Lack of encryption, phishing suspected as flaws in U.S. data breach

By now many readers know that one of the biggest private health care providers in the U.S. was the victim of a massive data breach. The question is what we can learn from it, at least from what has been disclosed so far.

Perhaps tens of millions of unencrypted personal records at Anthem Inc. were made off with it was learned after the break-in was revealed Feb. 4. The good news is credit card information wasn’t likely exposed. The bad news is other sensitive data was, including names, birthdays, medical IDs/social security numbers, street addresses, email addresses and employment information, including income data — in other words, enough for someone to create phony IDs.

Why no encryption? Apparently, according to SC Magazine, the institution felt it had other security strategies, including limiting access to that particular database. In fact the breach was discovered by a database administrator who spotted a query running under his name that he hadn’t made.

Even though the files weren’t encrypted, the Anthem breach has started a debate on the value of encryption, the Web site says, with a number of people pointing out that encryption is essentially defeated if the hacker gets hold of credentials of a staffer who has authority to read protected files — and in the case of Anthem it looks like that’s what happened.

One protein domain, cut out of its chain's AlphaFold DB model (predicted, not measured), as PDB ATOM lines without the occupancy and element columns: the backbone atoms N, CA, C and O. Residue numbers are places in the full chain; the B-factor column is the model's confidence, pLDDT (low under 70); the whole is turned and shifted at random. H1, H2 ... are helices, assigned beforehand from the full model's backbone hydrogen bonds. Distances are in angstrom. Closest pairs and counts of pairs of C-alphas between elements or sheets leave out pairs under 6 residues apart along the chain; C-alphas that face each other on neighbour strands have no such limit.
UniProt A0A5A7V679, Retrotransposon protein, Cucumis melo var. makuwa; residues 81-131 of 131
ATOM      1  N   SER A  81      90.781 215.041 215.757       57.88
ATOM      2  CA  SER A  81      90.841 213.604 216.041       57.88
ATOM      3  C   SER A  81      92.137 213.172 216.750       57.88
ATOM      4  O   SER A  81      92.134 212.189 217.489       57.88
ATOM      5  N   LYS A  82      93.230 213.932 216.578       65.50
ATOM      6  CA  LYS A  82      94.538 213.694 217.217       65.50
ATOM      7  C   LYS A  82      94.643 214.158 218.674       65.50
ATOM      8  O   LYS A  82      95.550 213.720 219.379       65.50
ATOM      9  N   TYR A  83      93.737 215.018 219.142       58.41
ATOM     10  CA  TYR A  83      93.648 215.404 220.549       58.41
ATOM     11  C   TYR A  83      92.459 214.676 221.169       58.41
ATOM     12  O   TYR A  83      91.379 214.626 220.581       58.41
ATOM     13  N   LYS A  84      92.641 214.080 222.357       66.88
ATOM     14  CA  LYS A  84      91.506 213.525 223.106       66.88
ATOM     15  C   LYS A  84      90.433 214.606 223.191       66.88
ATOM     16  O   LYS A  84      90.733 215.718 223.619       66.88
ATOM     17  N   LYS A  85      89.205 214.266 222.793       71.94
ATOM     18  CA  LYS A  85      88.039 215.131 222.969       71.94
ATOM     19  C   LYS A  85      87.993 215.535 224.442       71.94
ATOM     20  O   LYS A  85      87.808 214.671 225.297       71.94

In fact CSO Online quotes an Associated Press report that five Anthem staffers had their credentials compromised.

“Encryption doesn’t go any good if you are taking over a user account that has the ability to see the data in the clear,” a Gartner security expert told SC Magazine.

So one lesson is that in addition to encryption organizations need to have network monitoring to watch what is leaving the organization and where it is going.

CSO Online also asks if two-factor authentication could have prevented the attack. It seems unlikely given the attacker apparently already had a DBA’s credentials. “It will be interesting to discover of what exactly the DBA’s credentials consisted,” the site quotes John Zurawski, vice-president at Authentify, as saying. “If they were simply a username and a password, shame on Anthem. Even President Obama has figured out that systems containing PII need two-factor authentication, and said so in his Presidential cybersecurity directive.”

So the fact that the DBA credentials were taken and maintained suggests a phishing attack was used. If so, here again more sophisticated network monitoring and better social training for staff could have mitigated the attack.

It will be interesting to see if Anthem reveals more evidence of what actually happened.

Howard Solomon
Howard Solomon
Currently a freelance writer, I'm the former editor of and Computing Canada. An IT journalist since 1997, I've written for several of ITWC's sister publications including and Computer Dealer News. Before that I was a staff reporter at the Calgary Herald and the Brampton (Ont.) Daily Times. I can be reached at hsolomon [@]

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